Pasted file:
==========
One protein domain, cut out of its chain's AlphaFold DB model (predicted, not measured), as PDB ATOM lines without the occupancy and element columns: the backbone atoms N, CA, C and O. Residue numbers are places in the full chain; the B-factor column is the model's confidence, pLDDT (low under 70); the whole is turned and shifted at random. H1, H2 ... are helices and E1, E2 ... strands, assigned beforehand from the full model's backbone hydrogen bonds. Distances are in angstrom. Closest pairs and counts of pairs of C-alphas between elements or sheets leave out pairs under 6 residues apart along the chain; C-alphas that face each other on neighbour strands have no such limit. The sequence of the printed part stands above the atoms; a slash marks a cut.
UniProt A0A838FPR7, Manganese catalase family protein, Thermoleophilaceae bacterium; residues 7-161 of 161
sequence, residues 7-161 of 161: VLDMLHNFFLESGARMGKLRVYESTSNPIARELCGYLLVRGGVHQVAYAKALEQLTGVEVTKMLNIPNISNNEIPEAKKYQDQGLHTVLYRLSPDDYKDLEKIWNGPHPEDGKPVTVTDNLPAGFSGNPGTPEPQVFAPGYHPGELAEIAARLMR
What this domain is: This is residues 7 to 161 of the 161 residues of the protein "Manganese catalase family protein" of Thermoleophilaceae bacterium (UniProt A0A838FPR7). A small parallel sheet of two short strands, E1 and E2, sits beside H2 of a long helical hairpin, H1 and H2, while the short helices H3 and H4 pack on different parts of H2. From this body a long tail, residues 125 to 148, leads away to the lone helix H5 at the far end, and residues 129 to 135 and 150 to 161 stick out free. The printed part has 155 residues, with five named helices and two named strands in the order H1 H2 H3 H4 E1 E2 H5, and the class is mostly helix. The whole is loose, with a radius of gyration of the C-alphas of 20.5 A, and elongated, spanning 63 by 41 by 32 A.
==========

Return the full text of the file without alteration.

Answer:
One protein domain, cut out of its chain's AlphaFold DB model (predicted, not measured), as PDB ATOM lines without the occupancy and element columns: the backbone atoms N, CA, C and O. Residue numbers are places in the full chain; the B-factor column is the model's confidence, pLDDT (low under 70); the whole is turned and shifted at random. H1, H2 ... are helices and E1, E2 ... strands, assigned beforehand from the full model's backbone hydrogen bonds. Distances are in angstrom. Closest pairs and counts of pairs of C-alphas between elements or sheets leave out pairs under 6 residues apart along the chain; C-alphas that face each other on neighbour strands have no such limit. The sequence of the printed part stands above the atoms; a slash marks a cut.
UniProt A0A838FPR7, Manganese catalase family protein, Thermoleophilaceae bacterium; residues 7-161 of 161
sequence, residues 7-161 of 161: VLDMLHNFFLESGARMGKLRVYESTSNPIARELCGYLLVRGGVHQVAYAKALEQLTGVEVTKMLNIPNISNNEIPEAKKYQDQGLHTVLYRLSPDDYKDLEKIWNGPHPEDGKPVTVTDNLPAGFSGNPGTPEPQVFAPGYHPGELAEIAARLMR
What this domain is: This is residues 7 to 161 of the 161 residues of the protein "Manganese catalase family protein" of Thermoleophilaceae bacterium (UniProt A0A838FPR7). A small parallel sheet of two short strands, E1 and E2, sits beside H2 of a long helical hairpin, H1 and H2, while the short helices H3 and H4 pack on different parts of H2. From this body a long tail, residues 125 to 148, leads away to the lone helix H5 at the far end, and residues 129 to 135 and 150 to 161 stick out free. The printed part has 155 residues, with five named helices and two named strands in the order H1 H2 H3 H4 E1 E2 H5, and the class is mostly helix. The whole is loose, with a radius of gyration of the C-alphas of 20.5 A, and elongated, spanning 63 by 41 by 32 A.